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Lewiston bowling alley reopens 6 months after Maine’s deadliest mass shooting

LEWISTON, Maine– It’s a dilemma no business owner should face: whether to reopen after a mass shooting.

The answer didn’t come easily to Justin and Samantha Juray. But when they decided to reopen their bowling alley in Maine, they didn’t hold back.

When customers return Friday, six months after the shooter opened fire, they will see inspiring images at the end of each aisle, vibrant paint on the walls and new floors. The Lewiston location has undergone a complete transformation, giving it a vibrant and airy atmosphere.

Samantha Juray becomes emotional as she recalls the events of October 25, when the gunman killed eight people at the bowling alley before going to a nearby bar and pool hall where he killed 10 others in the deadliest shooting in the history of the state. He then committed suicide.

“It will never leave my mind,” Juray said this week, as she made final reopening preparations. “I think if we don’t move forward – not that any of this makes sense anyway – but we’re just going to allow the people who took so much from us to win.”

Justin Juray was initially strongly against reopening and they also received negative feedback from outside. But everything changed, she said, as Lewiston residents rallied around them. Within weeks, they knew they had to reopen, Samantha Juray said.

They decided to keep the same name: Just-In-Time Recreation. They call it that because when they bought the place three years ago, the owner was about to close it. This also matches Justin’s name.

Across the country, people have taken varying approaches after mass shootings. Barbara Poma, former owner of the Pulse nightclub in Florida, where 49 people were killed in 2016, said every situation and community is different.

“You are suddenly thrown into a state of shock and emotions dictate your thoughts,” Poma said in an email. “Ultimately, you are forced to make a critical business decision based on the emotional and public impact it will have on others. There is simply no easy or right answer.”

Last year, the city of Orlando agreed to purchase the site of the Pulse nightclub to create a memorial.

In Aurora, Colorado, a movie theater where 12 people were killed in 2012 has reopened under a new name. Buffalo’s Tops Friendly Market reopened in 2022, two months after the deaths of 10 Black people.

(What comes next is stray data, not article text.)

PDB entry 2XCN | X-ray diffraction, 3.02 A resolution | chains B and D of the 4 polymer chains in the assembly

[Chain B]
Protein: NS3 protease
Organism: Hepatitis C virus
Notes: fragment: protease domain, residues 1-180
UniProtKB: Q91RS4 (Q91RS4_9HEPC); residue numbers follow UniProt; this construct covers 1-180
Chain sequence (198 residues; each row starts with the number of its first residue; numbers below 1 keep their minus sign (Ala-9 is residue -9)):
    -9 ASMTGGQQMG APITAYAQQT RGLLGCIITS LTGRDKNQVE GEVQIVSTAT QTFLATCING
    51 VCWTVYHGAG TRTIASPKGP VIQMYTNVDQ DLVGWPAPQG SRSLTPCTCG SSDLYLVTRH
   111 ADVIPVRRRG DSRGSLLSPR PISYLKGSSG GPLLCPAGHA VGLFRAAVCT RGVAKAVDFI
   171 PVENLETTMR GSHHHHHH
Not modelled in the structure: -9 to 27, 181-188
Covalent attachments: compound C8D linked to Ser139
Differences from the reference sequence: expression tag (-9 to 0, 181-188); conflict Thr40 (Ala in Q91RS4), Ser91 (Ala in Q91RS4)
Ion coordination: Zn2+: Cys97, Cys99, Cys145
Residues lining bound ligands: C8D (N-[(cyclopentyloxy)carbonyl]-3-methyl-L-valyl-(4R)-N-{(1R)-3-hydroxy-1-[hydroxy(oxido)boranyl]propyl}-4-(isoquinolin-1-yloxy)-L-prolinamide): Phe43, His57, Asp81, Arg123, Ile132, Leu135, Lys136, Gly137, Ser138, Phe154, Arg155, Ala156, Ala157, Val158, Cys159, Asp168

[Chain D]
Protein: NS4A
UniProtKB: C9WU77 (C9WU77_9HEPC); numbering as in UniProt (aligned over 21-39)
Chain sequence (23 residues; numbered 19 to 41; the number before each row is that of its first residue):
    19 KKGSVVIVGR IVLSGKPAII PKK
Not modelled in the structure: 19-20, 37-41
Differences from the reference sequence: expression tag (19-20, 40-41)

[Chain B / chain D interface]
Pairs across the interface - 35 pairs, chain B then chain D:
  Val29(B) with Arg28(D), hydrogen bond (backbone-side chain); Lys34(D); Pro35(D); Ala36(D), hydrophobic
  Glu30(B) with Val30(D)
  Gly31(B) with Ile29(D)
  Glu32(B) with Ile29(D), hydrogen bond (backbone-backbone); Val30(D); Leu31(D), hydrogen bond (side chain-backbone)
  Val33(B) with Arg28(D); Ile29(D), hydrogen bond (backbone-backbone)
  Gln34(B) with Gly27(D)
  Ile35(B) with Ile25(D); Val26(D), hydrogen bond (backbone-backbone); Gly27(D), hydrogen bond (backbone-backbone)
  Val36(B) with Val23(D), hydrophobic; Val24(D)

In Newtown, Connecticut, Sandy Hook Elementary School was razed, and there are also plans to bulldoze Robb Elementary School in Uvalde, Texas.

In Lewiston, Kathy Lebel, owner of the second business hit by the shooter, Schemengees Bar & Grille also hopes to reopen in a different location.

At the bowling alley, Tom Giberti said people were “so excited to have us back.”

Giberti, who has worked at the bowling alley for 20 years, is credited with saving the lives of at least four children the night of the shooting. He led them along a narrow passage between the lanes to an area behind the bowling pins. Before Giberti could get to safety himself, he was shot in both legs and hit by shrapnel.

After undergoing surgery, Giberti was quick to stop using the walker he was provided with. These days, he enjoys playing golf and shows few physical signs of his injuries when he walks around the bowling alley.

Many people in Lewiston helped get the place reopened, he said.

“The community has been phenomenal,” Giberti said. “They were there for us, they supported us.”

The bowling alley renovation includes a new scoring system and numerous tributes, including a board featuring photos of the eight just-in-time deaths and pins with the names of the 18 shooting victims from both locations.

Among those killed were two members of the bowling alley staff. Most of the employees who survived returned to work on site.

Samantha Juray said they are more than ready to serve customers again and can’t wait to see the familiar faces of regulars as they get used to a new normal.

Among those planning to speak at a ceremony Friday afternoon is Maine Gov. Janet Mills, a Democrat.

“I’m excited to open,” Juray said. “I know it’s definitely going to be a very long day, and probably an emotional day.”

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Associated Press writer David Sharp in Portland, Maine, contributed to this report.

ABC News

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